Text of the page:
Deck Stains in Extreme Conditions

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Contractors often find themselves in a situation in which many years of neglect is going to require a more extensive effort on their part. The following situation might sound familiar. Initially, the homeowner wanted to see as much of the beauty of the deck’s wood and grain as possible and used a clear coat or a toner. As annual maintenance was put off, the wood began to deteriorate and the homeowner most likely went to a semi-transparent. Finally, as the wood condition got worse due to neglected maintenance, it was covered completely with a solid-color stain. If the proper maintenance had been administered from inception and the proper ongoing maintenance kept up, then the homeowner would have been happy with the deck for a long time. However, that is not the case now.

The first question to ask is: Does the homeowner want to see the wood grain again? If the answer is yes, the existing coating should be removed with a VOC-level-appropriate deck stripper. If the wood is too dried out or there has been a loss of wood grain, then a solid-color stain becomes the only choice, and cleaning and sanding begin the prep steps.

In addition to neglect from homeowners, some areas experience extreme weather conditions that can wreak havoc on wood. Here are some common problems and solutions.


Problem – Dried-out wood

Solution – Wood is a bunch of fibers or cellulose straws that are “glued together” with lignin, which gets broken down by the sun. The first step is to make sure the wood is clean. So just like skin and sun-screen, the more protection the better, and a solid-color stain will provide the most protection.

Application Issues – Application issues include dealing with absorption control.

Solution – By cleaning the wood, dirt is removed from the ends of the cellulose straws and the stain can be absorbed more evenly or uniformly into the wood – resulting in better protection.


Problem – The expanding and contracting of the wood is likely to cause peeling, cracking and the wood opening up.

Solution – Scheduling spot maintenance is very important for this problem. In these instances, it’s best to carefully use a wire brush and scraper to remove the peeling stain or loose wood fibers from the impacted area and then, after proper cleaning, re-stain the spot. If the area goes untreated, then more water will get beneath the stain and the sun will cause it to lift.


Problem – Decks that get a lot of moisture will potentially have a lot of mildew in the wood. If you do not kill the mildew in the wood, then it will grow under the film of the stain. The mildew becomes so prevalent that it overcomes the paint film. Many are surprised to see mildew growing under the stain after cleaning with a pressure washer, but that is because pressure washing is the most harmful thing to do to wood. The pressure washer drives mildew down into the wood and digs out all the stable wood.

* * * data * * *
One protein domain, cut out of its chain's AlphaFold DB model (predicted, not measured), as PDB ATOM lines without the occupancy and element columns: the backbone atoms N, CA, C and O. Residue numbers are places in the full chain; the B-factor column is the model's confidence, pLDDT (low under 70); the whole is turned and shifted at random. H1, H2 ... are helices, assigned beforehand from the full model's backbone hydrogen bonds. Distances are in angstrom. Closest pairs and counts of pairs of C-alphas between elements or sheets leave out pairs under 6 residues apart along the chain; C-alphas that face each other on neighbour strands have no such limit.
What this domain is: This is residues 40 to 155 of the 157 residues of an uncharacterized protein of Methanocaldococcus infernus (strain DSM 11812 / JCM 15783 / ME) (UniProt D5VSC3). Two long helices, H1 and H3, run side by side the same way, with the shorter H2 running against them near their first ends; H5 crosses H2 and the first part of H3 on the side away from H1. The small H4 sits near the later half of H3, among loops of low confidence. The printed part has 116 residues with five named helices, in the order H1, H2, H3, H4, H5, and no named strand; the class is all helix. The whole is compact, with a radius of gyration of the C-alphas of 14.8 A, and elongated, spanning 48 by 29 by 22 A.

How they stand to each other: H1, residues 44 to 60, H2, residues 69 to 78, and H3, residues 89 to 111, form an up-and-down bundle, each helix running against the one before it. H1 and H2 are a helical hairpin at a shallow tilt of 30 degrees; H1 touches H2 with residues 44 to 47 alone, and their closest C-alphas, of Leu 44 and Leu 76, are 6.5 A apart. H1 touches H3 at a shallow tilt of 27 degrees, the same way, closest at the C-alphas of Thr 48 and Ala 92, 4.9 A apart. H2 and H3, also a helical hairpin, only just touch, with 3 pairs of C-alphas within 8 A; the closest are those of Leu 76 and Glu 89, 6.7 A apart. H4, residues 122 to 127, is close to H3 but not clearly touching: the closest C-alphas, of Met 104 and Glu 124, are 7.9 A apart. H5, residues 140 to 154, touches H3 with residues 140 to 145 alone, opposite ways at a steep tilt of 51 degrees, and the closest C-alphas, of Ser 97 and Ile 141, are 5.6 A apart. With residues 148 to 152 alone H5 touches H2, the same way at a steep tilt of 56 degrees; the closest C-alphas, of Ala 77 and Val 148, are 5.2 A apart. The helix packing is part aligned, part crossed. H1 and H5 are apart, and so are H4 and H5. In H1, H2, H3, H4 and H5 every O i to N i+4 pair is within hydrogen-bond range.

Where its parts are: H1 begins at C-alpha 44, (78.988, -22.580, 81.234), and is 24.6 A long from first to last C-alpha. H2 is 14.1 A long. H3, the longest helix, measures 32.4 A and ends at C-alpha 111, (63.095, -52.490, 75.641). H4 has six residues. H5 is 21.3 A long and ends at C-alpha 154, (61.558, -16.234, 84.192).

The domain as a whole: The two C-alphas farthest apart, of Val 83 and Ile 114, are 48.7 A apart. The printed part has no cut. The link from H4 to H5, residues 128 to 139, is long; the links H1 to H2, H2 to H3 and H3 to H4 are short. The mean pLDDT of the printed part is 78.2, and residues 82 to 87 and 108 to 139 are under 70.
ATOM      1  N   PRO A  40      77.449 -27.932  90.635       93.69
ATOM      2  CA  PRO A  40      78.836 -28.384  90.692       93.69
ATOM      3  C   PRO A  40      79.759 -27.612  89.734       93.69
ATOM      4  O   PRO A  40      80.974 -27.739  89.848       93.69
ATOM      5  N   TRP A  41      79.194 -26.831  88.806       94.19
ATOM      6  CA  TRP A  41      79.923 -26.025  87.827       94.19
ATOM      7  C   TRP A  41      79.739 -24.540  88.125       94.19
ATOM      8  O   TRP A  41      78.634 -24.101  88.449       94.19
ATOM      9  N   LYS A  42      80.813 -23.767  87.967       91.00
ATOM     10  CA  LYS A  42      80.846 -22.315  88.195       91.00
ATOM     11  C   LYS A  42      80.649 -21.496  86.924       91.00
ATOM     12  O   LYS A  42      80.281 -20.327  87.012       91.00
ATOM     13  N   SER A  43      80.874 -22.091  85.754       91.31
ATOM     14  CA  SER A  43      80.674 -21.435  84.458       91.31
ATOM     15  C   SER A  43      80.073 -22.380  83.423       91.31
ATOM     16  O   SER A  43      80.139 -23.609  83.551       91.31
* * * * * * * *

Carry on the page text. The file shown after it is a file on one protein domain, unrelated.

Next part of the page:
Solution – Use a cleaner created specifically for mold and a garden hose without applying a lot of direct pressure. Be sure to remove loose wood fibers, which cause adhesion failures. These fibers get between the stain and the wood, and the stain will not stick.


Problem – In coastal areas where there is very hot sun, humidity and wind, there will be a lot of dried-out wood and fading issues. In a sandy environment, keep in mind that anytime someone walks on the deck the protection is essentially being sanded off, so the maintenance cycle will have to be more closely monitored and frequent.

Solution – Use a penetrating stain instead of a film-building or pigmented stain such as a solid-color stain. Film-building and solid stains tend to highlight more of what’s been worn away.

Application Issues – One of your biggest concerns here will be keeping out the elements while you prep and stain.

Solution – There’s no stopping Mother Nature! Plan around the weather – do not work on windy days or in the heat of the day when the sun is overhead.

Recently, several companies have introduced resurfacers for rehabbing damaged wood; but remember, these are not a replacement for unsound wood surfaces. Decking lumber and wood in general is a very unstable substrate, and decks are subjected to foot traffic and puddle water; moisture is constantly moving through, making it more susceptible to decay. In comparison to vertical siding, you can expect decking to have half the life; keeping up with an ongoing maintenance program is the key to ensuring that it’s life is extended. APC

Tracy Pease is the marketing manager for PPG Architectural Coatings.


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